Corporations are the productive engine of market economies. Yet the rules by which the wealth generated by corporations gets divided between the providers of financial capital and the providers of human capital are poorly understood.
In this colloquium, a group of economists, social scientists, lawyers, labor relations specialists, business executives, and executives of financial institutions debate questions about the allocation of risks, returns, and rights in corporations that were raised in Margaret Blair’s prior book, Ownership and Control: Rethinking Corporate Governance for the Twenty-First Century (Brookings, 1995).
In addition to Margaret Blair, participants include Bernard Aidinoff, Amatai Etzioni, Ronald Gilson, Martin Ginsburg, Mark Goyder, Oliver Hart, Bruce Householder, Tony Jackson, Bevis Longstreth, Jonathan Low, Bruce MacLaury, Ira Millstein, Nell Minow, Charles Rossotti, Charles Schultze, Kenneth West, and Sidney Winter. Roswell Perkins, of the New York law firm of Debevoise & Plimpton, served as moderator.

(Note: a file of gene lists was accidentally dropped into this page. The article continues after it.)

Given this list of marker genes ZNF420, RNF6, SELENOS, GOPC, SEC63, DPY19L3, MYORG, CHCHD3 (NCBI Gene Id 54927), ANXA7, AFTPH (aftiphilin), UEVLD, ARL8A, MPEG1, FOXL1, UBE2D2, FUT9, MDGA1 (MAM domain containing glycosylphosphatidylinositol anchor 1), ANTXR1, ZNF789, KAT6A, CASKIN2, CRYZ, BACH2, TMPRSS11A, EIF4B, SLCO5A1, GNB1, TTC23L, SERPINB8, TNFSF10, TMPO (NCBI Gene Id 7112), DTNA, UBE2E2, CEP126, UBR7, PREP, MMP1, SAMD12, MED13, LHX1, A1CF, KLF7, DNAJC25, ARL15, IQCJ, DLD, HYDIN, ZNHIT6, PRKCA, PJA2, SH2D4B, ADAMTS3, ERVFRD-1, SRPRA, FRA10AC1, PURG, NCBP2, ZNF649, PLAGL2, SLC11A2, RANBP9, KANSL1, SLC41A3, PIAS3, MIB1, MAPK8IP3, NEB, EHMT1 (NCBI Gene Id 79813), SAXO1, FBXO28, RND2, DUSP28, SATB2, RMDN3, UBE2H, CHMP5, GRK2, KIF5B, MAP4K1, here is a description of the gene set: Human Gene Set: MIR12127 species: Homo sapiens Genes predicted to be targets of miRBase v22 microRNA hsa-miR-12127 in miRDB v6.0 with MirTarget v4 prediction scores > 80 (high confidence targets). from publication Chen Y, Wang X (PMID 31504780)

Margaret M. Blair is a senior fellow in Economic Studies at the Brookings Institution and author of Ownership and Control: Rethinking Corporate Governance for the Twenty-first Century (Brookings, 1995).